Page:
Canada: Lower Cost Awards In Class Actions: What Does It Mean for Access To Justice?

Last Updated: October 13 2014
Article by Alexandra Teodorescu

The general rule in civil cases is that "costs follow the event." In other words, the losing party pays a portion of the legal costs of the successful party. This rule also applies to class actions and is codified in section 31 of the Class Proceedings Act, 1992.

Despite parallel rules regarding costs, ordinary civil actions are quite different from class actions. A fundamental objective of class actions is to provide enhanced access to justice. One way class proceedings achieve this goal is by eliminating legal costs for representative plaintiffs and class members. Generally, class counsel act on a contingency fee basis and indemnify plaintiffs against adverse cost orders. In class actions, the risks of litigation are transferred from the client to the lawyer, making it easier and more affordable for individuals to access the legal system.

However, access to justice is undermined when class counsel are deterred from bringing meritorious actions by the risk of extremely high adverse cost awards. For example, in Martin v. AstraZeneca Pharmaceuticals PLC, plaintiff's counsel was on the hook for a $700,000 costs award after an unsuccessful motion to certify a claim as a class action. The costs order in Martin is particularly significant given the fact that the goal of certification is to determine if, procedurally, the case should be brought as a class action; the merits of the claim are not seriously considered on a motion for certification.

Justice Belobaba on Costs

In 2013, Justice Belobaba of the Ontario Superior Court of Justice released five costs decisions in which he criticized lawyers for filing voluminous materials, over-litigating issues and unnecessarily lengthening proceedings (Brown v. Canada (Attorney General), Sankar v. Bell Mobility, Crisante v. DePuy Orthopaedics, Dugal v. Manulife and Rosen v. BMO Nesbitt Burns). The result, he states, is clear: "access to justice, even in an area that was specifically designed to achieve this goal, is becoming too expensive."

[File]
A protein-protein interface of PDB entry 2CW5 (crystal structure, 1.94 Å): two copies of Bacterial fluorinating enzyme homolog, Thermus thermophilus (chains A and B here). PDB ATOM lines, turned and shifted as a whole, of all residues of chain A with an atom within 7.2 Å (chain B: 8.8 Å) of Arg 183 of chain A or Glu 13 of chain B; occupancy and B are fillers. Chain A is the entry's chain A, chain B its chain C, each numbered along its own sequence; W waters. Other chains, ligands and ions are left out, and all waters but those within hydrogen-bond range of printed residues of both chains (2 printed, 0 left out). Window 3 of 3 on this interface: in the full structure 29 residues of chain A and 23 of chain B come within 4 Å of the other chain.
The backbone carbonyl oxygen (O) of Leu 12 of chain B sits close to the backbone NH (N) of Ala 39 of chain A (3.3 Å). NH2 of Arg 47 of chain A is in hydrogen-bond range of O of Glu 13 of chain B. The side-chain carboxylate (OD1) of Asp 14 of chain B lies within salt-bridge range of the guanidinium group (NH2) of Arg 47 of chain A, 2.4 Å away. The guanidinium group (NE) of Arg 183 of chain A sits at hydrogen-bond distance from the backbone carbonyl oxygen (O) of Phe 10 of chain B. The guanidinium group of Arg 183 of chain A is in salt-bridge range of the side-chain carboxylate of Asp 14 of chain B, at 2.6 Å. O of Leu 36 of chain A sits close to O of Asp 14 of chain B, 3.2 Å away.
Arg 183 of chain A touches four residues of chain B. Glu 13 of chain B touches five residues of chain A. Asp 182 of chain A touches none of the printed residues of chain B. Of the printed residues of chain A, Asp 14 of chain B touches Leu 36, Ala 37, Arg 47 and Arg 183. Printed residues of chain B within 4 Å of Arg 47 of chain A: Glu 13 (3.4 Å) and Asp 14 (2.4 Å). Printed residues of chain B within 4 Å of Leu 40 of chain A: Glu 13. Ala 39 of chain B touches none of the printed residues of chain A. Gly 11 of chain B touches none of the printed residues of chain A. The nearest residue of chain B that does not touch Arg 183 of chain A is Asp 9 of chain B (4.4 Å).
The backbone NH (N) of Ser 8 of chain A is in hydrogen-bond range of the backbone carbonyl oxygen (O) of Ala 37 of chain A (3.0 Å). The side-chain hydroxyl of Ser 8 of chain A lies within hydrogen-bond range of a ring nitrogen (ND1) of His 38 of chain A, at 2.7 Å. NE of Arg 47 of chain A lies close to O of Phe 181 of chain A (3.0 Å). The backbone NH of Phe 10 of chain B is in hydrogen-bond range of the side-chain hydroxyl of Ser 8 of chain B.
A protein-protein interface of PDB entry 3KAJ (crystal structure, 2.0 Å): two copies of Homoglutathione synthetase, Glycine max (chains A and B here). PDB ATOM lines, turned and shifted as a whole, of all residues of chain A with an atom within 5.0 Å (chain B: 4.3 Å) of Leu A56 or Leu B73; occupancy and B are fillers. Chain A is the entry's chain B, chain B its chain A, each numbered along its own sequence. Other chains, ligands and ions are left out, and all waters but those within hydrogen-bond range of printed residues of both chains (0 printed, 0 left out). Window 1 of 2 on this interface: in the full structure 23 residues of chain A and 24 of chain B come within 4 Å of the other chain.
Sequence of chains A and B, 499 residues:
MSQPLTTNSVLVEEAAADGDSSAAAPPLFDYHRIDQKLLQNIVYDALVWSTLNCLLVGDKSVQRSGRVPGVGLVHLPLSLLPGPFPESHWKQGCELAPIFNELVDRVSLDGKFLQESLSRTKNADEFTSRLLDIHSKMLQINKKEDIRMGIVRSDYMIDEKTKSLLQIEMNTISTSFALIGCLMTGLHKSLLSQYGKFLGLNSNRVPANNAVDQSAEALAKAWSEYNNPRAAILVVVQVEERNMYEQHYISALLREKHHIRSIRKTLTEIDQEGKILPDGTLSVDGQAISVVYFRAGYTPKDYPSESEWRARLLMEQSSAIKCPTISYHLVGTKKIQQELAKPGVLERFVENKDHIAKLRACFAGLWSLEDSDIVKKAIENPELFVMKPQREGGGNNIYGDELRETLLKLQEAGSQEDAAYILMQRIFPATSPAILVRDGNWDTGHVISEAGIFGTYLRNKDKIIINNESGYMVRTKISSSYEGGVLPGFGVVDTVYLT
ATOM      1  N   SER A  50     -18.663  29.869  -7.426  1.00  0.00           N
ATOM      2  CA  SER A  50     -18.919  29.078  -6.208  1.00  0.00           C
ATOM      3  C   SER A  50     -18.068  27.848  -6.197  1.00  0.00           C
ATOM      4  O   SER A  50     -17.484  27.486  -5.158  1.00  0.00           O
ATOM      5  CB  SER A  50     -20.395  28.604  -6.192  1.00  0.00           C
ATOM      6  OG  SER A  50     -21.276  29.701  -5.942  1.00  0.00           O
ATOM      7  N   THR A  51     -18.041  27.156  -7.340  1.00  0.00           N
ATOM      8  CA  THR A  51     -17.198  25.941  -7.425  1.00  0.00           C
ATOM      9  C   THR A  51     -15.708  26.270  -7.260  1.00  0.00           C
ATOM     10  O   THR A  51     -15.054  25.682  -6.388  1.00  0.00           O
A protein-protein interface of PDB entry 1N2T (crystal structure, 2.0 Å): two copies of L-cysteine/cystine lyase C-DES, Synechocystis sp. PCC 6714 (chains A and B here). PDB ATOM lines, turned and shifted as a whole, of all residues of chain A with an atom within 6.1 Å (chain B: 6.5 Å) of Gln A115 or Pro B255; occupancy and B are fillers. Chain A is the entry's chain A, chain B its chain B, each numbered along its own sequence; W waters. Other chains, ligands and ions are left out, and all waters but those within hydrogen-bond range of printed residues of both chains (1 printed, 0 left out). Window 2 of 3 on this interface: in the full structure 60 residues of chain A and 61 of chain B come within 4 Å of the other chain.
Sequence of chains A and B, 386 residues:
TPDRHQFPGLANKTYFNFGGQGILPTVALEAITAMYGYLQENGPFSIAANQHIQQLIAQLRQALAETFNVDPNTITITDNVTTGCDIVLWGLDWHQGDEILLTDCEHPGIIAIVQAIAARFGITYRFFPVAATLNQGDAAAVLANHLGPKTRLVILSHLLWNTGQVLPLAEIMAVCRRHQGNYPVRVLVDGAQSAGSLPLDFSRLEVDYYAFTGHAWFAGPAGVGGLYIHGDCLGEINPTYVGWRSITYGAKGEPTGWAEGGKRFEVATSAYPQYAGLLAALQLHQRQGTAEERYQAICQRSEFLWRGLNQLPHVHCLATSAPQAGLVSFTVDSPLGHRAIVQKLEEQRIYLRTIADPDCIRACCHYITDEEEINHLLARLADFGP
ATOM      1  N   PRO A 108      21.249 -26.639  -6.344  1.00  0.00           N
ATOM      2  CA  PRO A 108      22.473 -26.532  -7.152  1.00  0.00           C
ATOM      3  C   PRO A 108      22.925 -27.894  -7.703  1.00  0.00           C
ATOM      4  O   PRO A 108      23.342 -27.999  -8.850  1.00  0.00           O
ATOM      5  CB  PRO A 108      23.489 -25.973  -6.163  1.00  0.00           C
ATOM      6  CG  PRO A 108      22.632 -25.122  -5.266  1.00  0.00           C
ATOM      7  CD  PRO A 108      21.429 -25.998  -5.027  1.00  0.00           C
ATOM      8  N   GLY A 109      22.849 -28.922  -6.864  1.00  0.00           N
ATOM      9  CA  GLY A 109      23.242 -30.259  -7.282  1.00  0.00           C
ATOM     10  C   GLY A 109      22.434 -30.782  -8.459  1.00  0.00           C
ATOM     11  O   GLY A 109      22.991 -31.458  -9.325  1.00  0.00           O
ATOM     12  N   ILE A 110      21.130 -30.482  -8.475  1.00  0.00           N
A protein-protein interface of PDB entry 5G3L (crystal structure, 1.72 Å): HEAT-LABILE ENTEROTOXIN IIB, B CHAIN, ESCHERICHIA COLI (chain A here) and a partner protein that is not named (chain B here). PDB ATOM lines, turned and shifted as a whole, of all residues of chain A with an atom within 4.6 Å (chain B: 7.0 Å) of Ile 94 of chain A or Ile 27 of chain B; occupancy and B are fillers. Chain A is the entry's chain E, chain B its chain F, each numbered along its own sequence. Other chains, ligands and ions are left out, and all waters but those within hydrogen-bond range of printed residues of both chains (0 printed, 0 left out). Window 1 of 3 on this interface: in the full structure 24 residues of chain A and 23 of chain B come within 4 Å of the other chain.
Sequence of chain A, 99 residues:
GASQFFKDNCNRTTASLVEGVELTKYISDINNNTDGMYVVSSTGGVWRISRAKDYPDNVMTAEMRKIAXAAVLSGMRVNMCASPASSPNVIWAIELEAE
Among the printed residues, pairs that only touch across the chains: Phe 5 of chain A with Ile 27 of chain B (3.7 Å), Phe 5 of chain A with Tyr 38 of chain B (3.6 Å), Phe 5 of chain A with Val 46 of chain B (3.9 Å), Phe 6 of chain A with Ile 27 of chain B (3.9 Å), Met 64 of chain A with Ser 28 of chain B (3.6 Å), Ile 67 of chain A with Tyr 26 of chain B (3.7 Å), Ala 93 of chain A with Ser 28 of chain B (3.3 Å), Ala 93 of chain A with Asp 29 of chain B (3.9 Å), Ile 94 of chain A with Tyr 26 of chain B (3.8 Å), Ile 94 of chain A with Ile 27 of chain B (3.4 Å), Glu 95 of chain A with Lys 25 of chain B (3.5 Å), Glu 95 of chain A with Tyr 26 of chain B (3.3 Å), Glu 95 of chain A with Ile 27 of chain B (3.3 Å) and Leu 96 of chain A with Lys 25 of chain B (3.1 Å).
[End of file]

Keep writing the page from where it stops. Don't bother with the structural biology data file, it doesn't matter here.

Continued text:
In an effort to enhance access to justice and ascribe transparency to the decision-making process, Justice Belobaba developed a procedure for determining the costs of a certification motion. Justice Belobaba stated that he would generally accept costs outlines at face value, apart from obvious excesses in fees or disbursements, and would not require either side to submit actual dockets, time entries or disbursement receipts. He further stated that should the unsuccessful party want to argue that the successful party's cost submissions are unreasonable, it should submit its own costs outline. Finally, Justice Belobaba stated that he would consider historical costs awards in similar cases.

Justice Belobaba's procedure for calculating costs will likely lead to more modest cost orders. Justice Belobaba stated that he hopes his guidelines will result "in leaner and more focused certification motions, a greater measure of predictability for the participants, and in the overall, the continuing viability of the class action vehicle."

Practical Implications

The effect of Justice Belobaba's decisions on access to justice has yet to be seen. On the one hand, lower cost awards may have the desired effect of enhancing access to justice. The prospect of lower adverse cost orders could mean less risk for lawyers pursuing class action claims on behalf of their clients. Furthermore, third party investors may be more willing to help class counsel finance prospective class actions.

On the other hand, some members of the class actions bar have suggested that decreased costs could have a detrimental effect on access to justice. The certification motion, they argue, is a significant hurdle that, in practice, requires class counsel to invest considerable time and money to prove that the action is best prosecuted as a class proceeding. Well-resourced defendants often engage in "kitchen sink" tactics when opposing certification, and it is unclear whether a lower costs regime will curtail this practice. Without the possibility of recuperating at least a modest amount of their costs, plaintiffs' counsel may be more cautious in bringing class action law suits and agreeing to indemnify plaintiffs against adverse costs awards.